Residence Services works to maintain student satisfaction

Brittany Moseley

Record number of students take survey, are more satisfied with on-campus living

The majority of students living on campus are satisfied with Residence Services, according to the latest resident survey.

The results of the Fall 2007 Resident Survey were reviewed during a January training session for residence hall staffs.

The study was offered online to students living on campus from October 16 to November 13. About 6,100 e-mails were sent, and 2,489 students responded, the most to ever participate. The survey addressed student satisfaction on topics such as safety, facilities, programming and hall staff.

According to Educational Benchmarking Inc., the company that administers the survey, there was a 40 percent increase in respondents compared to the Spring 2007 survey. Betsy Joseph, director of Residence Services, said this is because students are more satisfied with Residence Services.

“Students are more satisfied on a variety of different issues then they were historically,” Joseph said. “Students were willing to take the time to provide that type of feedback as well.”

The survey is usually offered in the spring, but it was moved to the fall so Residence Services could have more time to make adjustments and attend to student concerns.

The survey addressed 19 factors involved with living on campus, and compared to the spring survey, student satisfaction was higher on all factors. Some of the factors were overall learning experience, personal interactions, room and floor environment and the sense of community.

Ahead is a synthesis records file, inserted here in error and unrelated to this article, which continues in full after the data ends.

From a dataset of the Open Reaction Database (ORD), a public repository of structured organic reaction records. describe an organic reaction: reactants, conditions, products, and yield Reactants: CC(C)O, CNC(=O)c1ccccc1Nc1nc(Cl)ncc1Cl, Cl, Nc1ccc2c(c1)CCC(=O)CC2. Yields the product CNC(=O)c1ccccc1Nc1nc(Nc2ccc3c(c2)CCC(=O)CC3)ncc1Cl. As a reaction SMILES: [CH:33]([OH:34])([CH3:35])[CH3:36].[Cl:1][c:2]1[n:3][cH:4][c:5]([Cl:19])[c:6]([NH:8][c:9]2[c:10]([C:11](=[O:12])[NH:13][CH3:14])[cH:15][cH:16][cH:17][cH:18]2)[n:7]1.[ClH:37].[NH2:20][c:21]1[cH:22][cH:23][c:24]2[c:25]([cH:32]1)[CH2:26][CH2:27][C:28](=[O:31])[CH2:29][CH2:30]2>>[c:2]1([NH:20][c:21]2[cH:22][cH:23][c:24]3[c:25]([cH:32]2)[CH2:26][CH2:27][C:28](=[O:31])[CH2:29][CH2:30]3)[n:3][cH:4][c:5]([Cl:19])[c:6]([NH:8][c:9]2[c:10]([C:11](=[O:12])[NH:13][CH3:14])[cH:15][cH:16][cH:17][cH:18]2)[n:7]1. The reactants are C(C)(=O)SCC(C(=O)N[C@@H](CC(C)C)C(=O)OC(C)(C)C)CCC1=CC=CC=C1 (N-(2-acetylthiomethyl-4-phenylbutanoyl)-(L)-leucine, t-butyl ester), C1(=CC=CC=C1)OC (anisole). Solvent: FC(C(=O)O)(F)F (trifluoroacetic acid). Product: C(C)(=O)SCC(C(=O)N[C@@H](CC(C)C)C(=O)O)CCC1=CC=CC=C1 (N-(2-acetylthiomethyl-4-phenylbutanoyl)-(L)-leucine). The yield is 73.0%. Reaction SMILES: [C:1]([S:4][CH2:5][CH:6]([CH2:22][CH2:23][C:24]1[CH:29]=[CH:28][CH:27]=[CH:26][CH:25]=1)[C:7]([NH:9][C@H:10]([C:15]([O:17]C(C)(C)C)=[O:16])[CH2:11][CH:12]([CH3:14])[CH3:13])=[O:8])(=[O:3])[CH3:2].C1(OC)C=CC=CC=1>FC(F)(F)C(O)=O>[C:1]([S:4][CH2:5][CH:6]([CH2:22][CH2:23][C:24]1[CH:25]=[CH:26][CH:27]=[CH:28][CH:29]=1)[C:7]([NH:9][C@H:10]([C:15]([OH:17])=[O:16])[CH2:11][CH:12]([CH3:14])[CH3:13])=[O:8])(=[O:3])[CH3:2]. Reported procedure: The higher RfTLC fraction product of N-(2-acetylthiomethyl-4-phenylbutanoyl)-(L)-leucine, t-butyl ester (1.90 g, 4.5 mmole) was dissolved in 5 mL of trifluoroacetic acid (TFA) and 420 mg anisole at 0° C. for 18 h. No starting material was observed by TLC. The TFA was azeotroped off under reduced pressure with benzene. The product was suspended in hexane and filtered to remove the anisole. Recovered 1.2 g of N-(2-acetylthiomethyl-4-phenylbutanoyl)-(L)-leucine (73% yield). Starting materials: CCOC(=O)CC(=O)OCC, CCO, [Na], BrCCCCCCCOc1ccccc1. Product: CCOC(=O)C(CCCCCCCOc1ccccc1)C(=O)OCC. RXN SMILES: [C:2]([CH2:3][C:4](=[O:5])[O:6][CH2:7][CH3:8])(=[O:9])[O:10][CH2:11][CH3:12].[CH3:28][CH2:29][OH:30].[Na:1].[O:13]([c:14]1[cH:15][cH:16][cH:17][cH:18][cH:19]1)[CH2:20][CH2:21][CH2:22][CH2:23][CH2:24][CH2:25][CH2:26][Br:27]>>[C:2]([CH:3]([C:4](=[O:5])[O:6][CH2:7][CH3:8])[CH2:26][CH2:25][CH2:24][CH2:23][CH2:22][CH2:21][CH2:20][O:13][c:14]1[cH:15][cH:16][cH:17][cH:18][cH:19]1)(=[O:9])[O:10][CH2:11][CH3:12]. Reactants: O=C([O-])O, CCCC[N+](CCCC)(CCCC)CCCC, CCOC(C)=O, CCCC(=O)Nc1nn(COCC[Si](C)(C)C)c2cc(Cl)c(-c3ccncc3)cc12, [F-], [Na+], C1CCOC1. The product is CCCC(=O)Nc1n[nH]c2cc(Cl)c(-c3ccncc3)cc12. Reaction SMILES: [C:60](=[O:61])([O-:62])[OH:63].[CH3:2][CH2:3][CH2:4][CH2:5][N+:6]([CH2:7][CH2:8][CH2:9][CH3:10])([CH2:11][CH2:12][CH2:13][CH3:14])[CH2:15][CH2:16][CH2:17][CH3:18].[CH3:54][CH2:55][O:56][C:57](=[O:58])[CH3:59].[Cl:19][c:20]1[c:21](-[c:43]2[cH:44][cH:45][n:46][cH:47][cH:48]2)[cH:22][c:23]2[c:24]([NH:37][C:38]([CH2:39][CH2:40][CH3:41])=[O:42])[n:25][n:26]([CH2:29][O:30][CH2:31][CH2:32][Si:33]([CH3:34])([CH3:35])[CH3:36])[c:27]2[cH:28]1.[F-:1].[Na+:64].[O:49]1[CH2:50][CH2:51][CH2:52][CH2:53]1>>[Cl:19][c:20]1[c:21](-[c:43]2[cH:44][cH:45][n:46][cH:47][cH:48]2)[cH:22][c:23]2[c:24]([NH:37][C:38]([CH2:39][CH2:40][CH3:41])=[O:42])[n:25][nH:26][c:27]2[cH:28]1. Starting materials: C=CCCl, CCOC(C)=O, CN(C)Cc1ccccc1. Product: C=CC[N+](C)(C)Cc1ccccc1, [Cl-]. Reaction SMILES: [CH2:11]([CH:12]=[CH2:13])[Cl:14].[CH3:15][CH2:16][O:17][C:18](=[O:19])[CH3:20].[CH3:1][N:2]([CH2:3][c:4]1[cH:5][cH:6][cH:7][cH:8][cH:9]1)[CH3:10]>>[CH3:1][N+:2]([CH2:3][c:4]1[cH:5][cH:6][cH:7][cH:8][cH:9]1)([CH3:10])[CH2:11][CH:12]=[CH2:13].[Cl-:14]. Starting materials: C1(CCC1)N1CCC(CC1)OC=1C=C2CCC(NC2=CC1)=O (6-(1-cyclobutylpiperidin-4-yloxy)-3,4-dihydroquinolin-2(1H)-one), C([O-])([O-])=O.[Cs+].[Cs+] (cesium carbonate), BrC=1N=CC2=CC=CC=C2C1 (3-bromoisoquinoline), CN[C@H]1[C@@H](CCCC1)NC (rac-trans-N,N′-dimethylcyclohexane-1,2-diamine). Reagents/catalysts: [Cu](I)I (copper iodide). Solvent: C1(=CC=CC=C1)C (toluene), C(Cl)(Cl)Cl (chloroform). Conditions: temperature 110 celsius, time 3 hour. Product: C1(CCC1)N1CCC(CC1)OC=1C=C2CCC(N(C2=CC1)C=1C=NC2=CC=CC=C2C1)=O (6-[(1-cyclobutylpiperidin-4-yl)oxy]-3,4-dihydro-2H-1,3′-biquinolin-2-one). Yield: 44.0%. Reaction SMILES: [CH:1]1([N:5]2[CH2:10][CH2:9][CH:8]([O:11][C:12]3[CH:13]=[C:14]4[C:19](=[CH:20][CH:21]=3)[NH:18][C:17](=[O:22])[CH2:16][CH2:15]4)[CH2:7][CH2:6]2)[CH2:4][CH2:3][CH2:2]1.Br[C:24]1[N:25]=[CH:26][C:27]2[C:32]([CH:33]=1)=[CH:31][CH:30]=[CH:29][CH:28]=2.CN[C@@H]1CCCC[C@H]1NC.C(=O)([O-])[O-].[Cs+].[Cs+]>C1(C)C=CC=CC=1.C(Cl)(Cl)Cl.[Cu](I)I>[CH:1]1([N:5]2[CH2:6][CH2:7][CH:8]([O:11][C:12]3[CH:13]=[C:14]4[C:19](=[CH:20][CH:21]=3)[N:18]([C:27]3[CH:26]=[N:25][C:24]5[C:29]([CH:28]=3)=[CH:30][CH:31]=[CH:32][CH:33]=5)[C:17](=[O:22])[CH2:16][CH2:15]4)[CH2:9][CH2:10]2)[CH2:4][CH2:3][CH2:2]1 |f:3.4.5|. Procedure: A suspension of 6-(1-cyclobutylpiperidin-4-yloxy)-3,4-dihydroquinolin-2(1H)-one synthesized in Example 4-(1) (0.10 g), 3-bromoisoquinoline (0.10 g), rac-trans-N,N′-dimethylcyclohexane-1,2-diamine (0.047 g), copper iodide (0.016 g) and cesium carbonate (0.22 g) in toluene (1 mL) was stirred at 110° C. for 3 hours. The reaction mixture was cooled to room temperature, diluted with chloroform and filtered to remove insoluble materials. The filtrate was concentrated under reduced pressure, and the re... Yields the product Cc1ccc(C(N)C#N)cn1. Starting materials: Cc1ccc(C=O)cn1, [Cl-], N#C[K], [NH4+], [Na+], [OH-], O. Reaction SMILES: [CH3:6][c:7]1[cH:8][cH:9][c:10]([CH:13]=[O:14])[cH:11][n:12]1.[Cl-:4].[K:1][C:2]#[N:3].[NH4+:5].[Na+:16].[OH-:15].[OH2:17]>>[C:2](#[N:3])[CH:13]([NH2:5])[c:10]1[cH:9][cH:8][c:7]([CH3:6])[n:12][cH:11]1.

Joseph said initiatives implemented last semester, such as community living agreements, are one reason students are more satisfied with on-campus living. All the residence halls have living agreements that were developed by students and hall staffs.

“We were trying to develop initiatives that would get students to be able to more effectively live within a community and understand the role that those interactions had on their ability to meet people, to be able to live cooperatively in a community, to be able to learn how to resolve problems and conflicts that they might have in there,” Joseph said.

Eighty-six percent said the community living agreements are still posted on their floors, and almost 67 percent of students said most residents are complying with the community living agreements.

Even with the positive survey results, Amy Quillin, associate director of Residence Services, said the department must continue to promote community.

“Community has always been a part of what we do in Residence Services, and sometimes we fail to verbalize it, but really it’s a prime mover and shaker of what we do.”

Kent Interhall Council is also getting more involved in the residence halls. KIC is known for Sextoberfest and Lil’ Sibs Weekend, but President Traci Sanders wants the group to also be known for its advocacy.

“We kind of have programming under control,” Sanders said. “Students are happy with things to do on campus. (Now) we can spend the time and money to spread advocacy.”

This was the first year KIC was addressed in the survey, and the majority of students said they didn’t know enough about the group to say whether or not it was effective in meeting student needs.

“We need to market who we are and what we do,” Sanders said. “If you have a problem that KIC can handle, bring it to us.”

Sanders said KIC plans to survey students every couple of weeks on issues such as what students need in residence halls and hall council issues. KIC is also sending its director of programming and representative at large to hall council meetings.

Even though the study saw the biggest turnout this year, 58 percent of on-campus students didn’t respond. Quillin encouraged students to respond to the next survey because it concerns them and their living environment.

“It’s one way students can provide input,” she said. “It’s a way to make your voice heard.”

Contact room and board reporter Brittany Moseley at [email protected].